Columbia, S. C., June 2. - A few minutes after 1 P.M. fire was discovered in the laundry of the State Insane Asylum, where nearly 1,000 patients are confined. The local appliances were unequal to cope with the flames, and a general alarm was rung in. The flames had gained much headway, before the arrival of the engines, however, and the laundry, electric, and heating plants were all lost, the main building being saved only by heroic efforts. Meanwhile the attendants had a horrible experience controlling the patients. Several hundred of the latter were walking in the grounds when the fire commenced, and, panic-stricken, they would have broken away but for the efforts of the authorities.

At one time it was feared that a lynching would result from an attack of two negro attendants on Fire Chief MAY. They had been placed as sentinels to keep the crowd out of the laundry, and refused to admit the firemen, one of the striking the Chief with a brick when he tried to force his way... Read MORE...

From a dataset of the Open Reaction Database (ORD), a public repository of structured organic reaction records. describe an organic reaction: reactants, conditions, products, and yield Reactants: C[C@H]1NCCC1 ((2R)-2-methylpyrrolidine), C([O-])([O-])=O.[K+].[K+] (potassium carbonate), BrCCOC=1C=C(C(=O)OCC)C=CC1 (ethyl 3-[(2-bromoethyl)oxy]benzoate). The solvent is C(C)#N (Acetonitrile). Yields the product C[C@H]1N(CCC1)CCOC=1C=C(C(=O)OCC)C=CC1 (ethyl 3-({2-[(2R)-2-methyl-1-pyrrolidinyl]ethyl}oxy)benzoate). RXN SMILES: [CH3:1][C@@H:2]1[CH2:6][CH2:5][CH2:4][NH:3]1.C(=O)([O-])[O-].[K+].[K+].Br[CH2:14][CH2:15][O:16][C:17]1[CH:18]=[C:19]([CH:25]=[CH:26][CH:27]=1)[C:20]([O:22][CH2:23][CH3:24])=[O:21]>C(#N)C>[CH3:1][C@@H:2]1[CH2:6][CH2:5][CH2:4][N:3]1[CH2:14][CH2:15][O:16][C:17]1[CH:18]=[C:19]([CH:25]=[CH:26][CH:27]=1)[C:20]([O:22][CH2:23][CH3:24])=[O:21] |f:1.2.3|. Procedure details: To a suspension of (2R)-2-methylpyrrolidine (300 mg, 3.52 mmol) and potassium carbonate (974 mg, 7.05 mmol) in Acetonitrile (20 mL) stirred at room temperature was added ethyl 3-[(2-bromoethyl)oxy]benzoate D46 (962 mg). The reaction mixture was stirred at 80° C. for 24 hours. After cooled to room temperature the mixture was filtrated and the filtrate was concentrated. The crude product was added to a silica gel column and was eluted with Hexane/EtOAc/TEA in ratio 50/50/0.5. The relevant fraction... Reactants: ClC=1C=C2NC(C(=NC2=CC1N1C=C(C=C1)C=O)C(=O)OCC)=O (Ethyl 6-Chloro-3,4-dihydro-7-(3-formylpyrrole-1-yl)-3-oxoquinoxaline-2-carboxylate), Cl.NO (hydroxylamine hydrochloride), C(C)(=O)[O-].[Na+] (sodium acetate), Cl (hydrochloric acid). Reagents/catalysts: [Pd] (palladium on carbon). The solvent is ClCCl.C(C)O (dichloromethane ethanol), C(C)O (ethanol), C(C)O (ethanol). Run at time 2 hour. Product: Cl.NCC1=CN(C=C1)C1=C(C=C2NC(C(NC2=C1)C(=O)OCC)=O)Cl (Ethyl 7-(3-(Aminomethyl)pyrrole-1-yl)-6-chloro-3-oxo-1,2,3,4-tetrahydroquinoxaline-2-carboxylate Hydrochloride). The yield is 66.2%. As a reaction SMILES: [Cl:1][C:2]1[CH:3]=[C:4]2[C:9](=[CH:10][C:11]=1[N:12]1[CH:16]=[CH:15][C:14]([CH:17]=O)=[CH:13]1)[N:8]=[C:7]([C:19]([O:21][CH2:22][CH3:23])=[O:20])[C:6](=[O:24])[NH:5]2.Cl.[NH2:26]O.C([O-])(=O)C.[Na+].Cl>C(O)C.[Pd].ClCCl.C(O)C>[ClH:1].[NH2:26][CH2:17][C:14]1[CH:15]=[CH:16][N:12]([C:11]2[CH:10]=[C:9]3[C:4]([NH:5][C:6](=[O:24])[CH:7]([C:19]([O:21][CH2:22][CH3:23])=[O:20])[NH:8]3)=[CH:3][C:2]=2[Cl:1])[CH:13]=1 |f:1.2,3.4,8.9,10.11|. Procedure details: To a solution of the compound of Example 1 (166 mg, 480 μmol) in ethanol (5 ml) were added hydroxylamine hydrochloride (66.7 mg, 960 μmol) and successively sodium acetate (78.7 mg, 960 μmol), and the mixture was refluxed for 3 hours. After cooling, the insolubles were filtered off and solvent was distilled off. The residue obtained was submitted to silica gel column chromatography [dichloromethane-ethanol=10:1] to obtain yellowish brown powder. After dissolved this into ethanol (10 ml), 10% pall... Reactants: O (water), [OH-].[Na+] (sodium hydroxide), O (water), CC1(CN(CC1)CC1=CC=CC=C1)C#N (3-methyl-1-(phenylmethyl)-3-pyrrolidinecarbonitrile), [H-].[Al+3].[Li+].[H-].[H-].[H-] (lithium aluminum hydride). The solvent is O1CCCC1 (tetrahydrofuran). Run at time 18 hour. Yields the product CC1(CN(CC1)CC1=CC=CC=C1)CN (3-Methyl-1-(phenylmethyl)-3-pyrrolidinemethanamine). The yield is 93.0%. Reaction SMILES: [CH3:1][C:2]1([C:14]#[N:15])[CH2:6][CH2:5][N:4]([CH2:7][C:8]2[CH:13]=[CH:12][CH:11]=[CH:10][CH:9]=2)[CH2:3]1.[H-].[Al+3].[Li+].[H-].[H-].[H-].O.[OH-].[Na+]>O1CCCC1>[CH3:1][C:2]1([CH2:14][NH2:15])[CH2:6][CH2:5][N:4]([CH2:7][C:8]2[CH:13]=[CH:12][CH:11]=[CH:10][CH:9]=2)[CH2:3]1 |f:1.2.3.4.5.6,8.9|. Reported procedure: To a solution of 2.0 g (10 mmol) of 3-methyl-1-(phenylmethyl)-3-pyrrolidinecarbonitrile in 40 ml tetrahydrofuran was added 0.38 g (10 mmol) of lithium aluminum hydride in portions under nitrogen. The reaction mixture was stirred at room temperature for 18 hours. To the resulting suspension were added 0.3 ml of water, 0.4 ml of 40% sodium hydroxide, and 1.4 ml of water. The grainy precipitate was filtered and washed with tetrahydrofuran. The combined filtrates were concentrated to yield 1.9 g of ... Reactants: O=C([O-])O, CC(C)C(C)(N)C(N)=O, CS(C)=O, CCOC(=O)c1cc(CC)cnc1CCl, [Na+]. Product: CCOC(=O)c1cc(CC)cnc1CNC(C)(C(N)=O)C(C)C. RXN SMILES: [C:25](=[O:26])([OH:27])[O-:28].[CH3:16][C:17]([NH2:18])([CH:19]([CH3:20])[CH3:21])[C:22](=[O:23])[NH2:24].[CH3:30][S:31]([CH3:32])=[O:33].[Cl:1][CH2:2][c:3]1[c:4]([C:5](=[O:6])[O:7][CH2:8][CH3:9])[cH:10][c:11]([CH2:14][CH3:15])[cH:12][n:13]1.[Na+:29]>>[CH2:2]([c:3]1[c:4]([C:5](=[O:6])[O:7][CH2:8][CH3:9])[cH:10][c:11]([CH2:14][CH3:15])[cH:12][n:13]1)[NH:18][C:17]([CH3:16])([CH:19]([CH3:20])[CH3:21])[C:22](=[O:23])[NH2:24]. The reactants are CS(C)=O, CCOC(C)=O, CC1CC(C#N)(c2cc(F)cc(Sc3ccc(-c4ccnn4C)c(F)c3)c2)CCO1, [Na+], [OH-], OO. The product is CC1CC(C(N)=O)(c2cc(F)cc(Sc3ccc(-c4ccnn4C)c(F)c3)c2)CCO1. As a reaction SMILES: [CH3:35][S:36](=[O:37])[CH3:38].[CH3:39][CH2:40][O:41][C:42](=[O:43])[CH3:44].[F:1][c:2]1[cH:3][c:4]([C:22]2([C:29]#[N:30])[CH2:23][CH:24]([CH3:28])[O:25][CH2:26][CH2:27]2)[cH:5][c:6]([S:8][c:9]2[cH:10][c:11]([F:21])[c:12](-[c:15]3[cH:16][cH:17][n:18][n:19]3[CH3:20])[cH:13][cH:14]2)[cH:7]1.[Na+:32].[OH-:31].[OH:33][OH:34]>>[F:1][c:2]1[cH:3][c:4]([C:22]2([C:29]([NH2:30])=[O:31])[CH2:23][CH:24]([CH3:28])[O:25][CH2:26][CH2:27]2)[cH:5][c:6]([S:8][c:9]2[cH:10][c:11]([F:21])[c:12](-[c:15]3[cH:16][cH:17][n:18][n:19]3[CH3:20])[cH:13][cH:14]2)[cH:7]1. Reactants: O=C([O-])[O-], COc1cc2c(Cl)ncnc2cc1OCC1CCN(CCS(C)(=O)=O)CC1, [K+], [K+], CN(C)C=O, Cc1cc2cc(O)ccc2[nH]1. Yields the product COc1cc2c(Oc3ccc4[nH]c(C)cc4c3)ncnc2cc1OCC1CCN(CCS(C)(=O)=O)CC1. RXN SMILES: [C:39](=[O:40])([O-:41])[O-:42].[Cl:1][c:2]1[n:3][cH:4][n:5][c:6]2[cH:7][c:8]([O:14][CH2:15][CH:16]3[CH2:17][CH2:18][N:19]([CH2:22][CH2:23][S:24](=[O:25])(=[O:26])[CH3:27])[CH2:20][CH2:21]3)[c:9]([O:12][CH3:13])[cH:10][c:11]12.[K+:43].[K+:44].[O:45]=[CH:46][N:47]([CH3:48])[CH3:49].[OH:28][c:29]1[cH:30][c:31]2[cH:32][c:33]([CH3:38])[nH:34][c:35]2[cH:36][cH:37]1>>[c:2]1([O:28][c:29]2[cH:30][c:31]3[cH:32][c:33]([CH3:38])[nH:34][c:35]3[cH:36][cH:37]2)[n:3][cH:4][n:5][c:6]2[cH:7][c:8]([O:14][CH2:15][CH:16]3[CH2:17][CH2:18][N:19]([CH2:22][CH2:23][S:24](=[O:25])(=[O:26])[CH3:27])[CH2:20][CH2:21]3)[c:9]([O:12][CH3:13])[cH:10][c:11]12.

1900 - TRESTLES AND BRIDGES GONE - Flood Retarding Work of the Seaboard Air-Line
Columbia, S.C., February 15. - (Special.)
The connections of the Seaboard between Camden and Casey s, just across the Congaree river from Columbia, have been delayed by the freshet in the Wateree river at Camden and the Congaree at Columbia. Pending the slow building of the steel bridge over the former, a wooden trestle had been constructed, over which trains had already been run, all the iron and material from the north for this end of the line being brought over that trestle. This wooden bridge has been swept away and besides causing considerable financial loss, will delay the connection with the Florida Central and Peninsular for an indefinite time. Had the wooden bridge not given away as soon as it did, the timbers would have taken away the uncompleted steel bridge, but the wrecked structure passed under the steel works. Two hours later it would have demolished the other. At Columbia the temporary bridge has been carried away. This was used to carry material to workmen on the... Read MORE...